Suskind: Obama was too conciliatory during financial crisis
The cover of Confidence Men.
Steve Chiotakis: President Obama's got a couple of economic plans he's touting. Trade deals with Colombia, Panama and South Korea -- and a near-half trillion dollar jobs package. The president's been more forceful lately -- a change from what critics say was too conciliatory a tone with his political opponents.
But journalist Ron Suskind's charges in his new book "Confidence Men," Mr. Obama was even too conciliatory with his own economic team in the midst of the financial crisis. Ron Suskind, welcome to Marketplace.
Ron Suskind: Nice to be here.
Chiotakis: I want to talk about one of the things you allege in the book -- that President Obama asked his Treasury Secretary Tim Geithner to put together this breakup plan for CitiBank -- too big to fail, right? So we got to break this thing up. So why didn't that happen?
Suskind: The president was trying to sort of summon his Rooseveltian moment just a few months into his term. He felt these big banks needed to be taken down -- the overhang of toxic assets was causing fear. You know, Tim Geithner was not in favor of this. He actually was kind of the lone man standing on it; even Larry Summers who tends to ally himself with Geithner on a first-do-no-harm principle--
Chiotakis: -- this was the National Economic Council director, right, Larry Summers?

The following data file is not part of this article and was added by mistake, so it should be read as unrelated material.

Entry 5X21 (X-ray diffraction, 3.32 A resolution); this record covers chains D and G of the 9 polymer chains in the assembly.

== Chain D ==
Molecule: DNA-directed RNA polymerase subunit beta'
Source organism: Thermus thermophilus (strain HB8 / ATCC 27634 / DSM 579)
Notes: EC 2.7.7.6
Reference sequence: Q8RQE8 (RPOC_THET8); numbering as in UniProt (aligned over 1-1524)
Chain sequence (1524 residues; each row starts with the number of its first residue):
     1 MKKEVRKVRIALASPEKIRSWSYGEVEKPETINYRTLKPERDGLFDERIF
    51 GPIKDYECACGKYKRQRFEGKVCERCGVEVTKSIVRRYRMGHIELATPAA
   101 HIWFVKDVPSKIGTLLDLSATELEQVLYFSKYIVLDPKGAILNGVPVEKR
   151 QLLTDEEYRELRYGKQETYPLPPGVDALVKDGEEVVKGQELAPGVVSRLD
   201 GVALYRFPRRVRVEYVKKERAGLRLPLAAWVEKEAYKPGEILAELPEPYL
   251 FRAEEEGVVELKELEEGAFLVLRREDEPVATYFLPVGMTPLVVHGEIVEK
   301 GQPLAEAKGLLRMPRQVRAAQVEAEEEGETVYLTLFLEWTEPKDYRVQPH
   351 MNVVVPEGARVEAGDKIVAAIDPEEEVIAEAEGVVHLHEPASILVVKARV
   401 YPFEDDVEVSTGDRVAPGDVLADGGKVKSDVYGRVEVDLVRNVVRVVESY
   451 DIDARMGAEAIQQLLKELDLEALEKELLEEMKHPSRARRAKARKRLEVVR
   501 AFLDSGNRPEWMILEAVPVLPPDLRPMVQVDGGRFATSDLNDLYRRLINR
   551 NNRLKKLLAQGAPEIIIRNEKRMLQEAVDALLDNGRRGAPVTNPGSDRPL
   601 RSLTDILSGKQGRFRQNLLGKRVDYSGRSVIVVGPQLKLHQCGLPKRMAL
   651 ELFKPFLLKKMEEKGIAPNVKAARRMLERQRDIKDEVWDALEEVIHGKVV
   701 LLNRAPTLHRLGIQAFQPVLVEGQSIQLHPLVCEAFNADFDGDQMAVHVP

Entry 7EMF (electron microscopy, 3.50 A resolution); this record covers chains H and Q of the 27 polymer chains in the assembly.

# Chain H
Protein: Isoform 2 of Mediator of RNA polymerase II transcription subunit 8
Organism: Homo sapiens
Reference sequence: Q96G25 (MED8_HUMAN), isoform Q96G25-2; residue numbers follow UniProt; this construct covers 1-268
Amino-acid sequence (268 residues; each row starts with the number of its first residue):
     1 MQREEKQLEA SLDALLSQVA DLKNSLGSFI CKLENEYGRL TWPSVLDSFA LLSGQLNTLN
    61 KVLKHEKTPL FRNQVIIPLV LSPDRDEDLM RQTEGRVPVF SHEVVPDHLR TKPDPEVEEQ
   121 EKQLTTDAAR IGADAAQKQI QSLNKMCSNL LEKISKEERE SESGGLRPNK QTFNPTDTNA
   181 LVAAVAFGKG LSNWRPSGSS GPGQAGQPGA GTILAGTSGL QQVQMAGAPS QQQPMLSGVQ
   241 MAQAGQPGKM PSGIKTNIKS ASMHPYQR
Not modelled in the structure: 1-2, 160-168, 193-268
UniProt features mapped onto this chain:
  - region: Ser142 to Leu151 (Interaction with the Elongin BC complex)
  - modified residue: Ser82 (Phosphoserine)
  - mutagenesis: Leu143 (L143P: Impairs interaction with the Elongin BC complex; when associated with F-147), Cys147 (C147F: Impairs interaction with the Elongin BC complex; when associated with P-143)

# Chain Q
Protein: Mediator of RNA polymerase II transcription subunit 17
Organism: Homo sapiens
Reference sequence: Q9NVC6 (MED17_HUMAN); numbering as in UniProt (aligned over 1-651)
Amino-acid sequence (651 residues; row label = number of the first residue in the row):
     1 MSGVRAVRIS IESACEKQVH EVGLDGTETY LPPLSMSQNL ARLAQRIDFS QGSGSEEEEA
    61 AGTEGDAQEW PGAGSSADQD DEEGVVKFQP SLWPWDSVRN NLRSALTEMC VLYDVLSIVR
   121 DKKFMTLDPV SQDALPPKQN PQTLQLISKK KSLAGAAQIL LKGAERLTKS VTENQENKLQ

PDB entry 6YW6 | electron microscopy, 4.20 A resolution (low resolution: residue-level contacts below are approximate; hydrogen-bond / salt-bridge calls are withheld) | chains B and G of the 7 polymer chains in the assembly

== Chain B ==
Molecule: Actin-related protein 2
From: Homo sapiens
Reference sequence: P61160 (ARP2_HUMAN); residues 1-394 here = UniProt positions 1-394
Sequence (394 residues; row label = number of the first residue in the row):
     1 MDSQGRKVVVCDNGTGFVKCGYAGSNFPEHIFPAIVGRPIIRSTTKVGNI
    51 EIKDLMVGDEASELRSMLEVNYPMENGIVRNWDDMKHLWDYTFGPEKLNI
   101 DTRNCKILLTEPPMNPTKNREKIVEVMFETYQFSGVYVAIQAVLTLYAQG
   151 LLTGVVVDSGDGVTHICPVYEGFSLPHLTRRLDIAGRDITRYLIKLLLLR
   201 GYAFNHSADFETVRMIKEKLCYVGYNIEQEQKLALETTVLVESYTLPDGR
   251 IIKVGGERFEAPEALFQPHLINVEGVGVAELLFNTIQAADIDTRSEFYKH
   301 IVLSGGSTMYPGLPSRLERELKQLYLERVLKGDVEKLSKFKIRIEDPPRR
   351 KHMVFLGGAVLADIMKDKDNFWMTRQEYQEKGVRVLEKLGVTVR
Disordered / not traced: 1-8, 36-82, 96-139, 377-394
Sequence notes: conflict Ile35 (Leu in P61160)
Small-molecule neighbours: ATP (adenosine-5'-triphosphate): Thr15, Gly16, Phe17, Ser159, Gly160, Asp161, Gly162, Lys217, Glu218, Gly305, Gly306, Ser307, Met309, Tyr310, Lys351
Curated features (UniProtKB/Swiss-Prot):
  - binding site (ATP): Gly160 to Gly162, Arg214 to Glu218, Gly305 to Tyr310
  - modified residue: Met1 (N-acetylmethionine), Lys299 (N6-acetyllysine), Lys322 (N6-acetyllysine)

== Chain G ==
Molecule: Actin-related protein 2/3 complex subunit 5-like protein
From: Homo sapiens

Suskind: That's right, chief economic adviser -- he was even with the president on this. But Geithener held his ground and didn't really pull together the plan the president wanted. The president now says, I think forcefully, that those days are over. He has the team he needs, he's the more forceful president, having evolved.
Chiotakis: Larry Summers is quoted as saying "we're home alone, there's no adult in charge." Was that, in other words, saying President Obama didn't have a grasp of what was going of what was going on in his own White House?
Suskind: Larry Summers responds to the "home alone" riff saying that look, we had five times as many problems, we didn't have five times as many people -- it was a time of crisis. This "home alone" riff by Summers ends up -- as is often the way with Summers -- becoming kind of a framing issue, where people do fear rightly that there is no one in charge that can control these unwieldy forces in this global economy that's buffeting the United States.
Chiotakis: The debt ceiling debate is where this book ends, and of course the president's push for job creation -- the American Job Act. Is the president more engaged and more knowledgeable about what's going on?
Suskind: There's no doubt he's more knowledgeable, as to his acuity and knowledge of economics. Now having said that, when you look at the jobs package, it tends to be mostly off-the-shelf stuff. I think some people were disappointed.
And I think that even now people are saying "what more have you go in the tool kit?" The president, for instance, was very, very strongly in favor of a financial transaction tax. There are policies like that -- things the president wanted to do, that I think now he might unveil again to say, let's do it now.
Chiotakis: Ron Suskind, author of "Confidence Men", Ron thank you.
Suskind: My pleasure.